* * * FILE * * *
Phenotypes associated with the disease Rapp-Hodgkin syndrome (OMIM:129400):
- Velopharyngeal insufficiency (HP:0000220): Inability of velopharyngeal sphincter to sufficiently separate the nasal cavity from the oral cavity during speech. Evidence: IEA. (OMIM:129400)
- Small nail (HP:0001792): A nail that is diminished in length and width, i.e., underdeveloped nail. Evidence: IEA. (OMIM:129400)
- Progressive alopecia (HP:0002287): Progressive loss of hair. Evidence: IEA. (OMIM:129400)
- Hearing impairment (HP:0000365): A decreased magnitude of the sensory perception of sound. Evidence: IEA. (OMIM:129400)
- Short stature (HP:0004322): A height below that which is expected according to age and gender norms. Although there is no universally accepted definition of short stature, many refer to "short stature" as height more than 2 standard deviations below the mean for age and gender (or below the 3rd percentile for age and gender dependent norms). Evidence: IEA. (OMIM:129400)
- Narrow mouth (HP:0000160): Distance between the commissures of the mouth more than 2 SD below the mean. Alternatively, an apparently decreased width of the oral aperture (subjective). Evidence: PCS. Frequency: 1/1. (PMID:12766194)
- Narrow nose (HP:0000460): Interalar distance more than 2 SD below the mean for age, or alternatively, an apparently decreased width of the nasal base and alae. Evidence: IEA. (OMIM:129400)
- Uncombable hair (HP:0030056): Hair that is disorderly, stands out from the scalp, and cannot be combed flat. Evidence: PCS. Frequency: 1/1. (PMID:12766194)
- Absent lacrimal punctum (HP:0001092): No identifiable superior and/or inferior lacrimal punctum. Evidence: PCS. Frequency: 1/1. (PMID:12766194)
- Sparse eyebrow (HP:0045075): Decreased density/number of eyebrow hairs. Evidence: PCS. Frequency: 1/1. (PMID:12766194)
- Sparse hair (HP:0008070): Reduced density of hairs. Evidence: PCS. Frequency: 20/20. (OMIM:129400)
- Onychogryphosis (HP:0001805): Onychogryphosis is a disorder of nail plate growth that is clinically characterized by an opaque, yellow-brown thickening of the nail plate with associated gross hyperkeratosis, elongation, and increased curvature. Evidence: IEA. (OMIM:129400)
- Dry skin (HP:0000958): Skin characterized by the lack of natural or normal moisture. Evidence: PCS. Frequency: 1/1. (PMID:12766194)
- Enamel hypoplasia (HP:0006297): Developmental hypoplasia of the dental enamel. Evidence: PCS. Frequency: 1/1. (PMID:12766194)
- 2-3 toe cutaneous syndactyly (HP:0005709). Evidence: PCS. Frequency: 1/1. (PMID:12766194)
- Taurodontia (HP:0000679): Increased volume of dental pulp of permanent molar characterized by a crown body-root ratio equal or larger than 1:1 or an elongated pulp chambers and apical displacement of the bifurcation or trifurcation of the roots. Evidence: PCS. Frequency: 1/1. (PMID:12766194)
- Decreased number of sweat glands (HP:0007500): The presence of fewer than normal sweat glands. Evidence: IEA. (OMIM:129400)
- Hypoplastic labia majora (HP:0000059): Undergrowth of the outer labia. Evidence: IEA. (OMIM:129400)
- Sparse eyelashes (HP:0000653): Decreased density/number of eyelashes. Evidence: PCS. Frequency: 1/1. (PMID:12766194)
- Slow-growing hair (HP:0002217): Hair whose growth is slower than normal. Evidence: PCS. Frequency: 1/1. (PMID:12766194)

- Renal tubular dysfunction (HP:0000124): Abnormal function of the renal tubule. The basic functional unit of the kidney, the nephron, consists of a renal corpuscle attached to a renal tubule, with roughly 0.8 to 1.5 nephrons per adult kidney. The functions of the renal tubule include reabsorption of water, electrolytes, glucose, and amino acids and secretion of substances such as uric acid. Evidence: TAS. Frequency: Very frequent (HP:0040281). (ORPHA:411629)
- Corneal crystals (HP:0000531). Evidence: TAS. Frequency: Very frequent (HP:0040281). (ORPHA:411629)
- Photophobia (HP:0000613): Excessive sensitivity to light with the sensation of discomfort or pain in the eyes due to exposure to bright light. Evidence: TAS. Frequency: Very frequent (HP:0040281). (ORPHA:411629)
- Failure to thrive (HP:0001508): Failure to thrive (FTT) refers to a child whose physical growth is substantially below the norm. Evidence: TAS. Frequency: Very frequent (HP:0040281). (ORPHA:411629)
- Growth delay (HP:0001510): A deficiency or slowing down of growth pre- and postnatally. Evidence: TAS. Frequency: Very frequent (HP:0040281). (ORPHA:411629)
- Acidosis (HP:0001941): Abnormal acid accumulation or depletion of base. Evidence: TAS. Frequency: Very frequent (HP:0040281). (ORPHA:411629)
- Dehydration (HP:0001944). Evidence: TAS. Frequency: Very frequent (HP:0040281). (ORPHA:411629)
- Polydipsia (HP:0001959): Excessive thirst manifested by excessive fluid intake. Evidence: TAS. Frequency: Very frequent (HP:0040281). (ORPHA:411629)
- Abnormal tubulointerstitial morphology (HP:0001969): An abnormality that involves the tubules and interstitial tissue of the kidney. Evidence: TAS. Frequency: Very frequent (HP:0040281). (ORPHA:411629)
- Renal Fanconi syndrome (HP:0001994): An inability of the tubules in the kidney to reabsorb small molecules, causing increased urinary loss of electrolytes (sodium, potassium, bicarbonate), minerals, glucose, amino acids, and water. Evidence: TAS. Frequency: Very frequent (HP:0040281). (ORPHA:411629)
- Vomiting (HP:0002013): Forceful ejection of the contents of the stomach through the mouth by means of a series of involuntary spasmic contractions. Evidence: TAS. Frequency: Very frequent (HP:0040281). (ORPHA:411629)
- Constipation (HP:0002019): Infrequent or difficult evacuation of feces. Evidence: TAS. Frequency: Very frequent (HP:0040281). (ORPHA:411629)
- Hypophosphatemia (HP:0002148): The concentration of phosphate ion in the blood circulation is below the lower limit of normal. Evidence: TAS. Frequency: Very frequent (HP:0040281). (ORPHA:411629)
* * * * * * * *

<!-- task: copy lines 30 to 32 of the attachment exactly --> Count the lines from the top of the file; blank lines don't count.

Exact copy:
- Abnormal tubulointerstitial morphology (HP:0001969): An abnormality that involves the tubules and interstitial tissue of the kidney. Evidence: TAS. Frequency: Very frequent (HP:0040281). (ORPHA:411629)
- Renal Fanconi syndrome (HP:0001994): An inability of the tubules in the kidney to reabsorb small molecules, causing increased urinary loss of electrolytes (sodium, potassium, bicarbonate), minerals, glucose, amino acids, and water. Evidence: TAS. Frequency: Very frequent (HP:0040281). (ORPHA:411629)
- Vomiting (HP:0002013): Forceful ejection of the contents of the stomach through the mouth by means of a series of involuntary spasmic contractions. Evidence: TAS. Frequency: Very frequent (HP:0040281). (ORPHA:411629)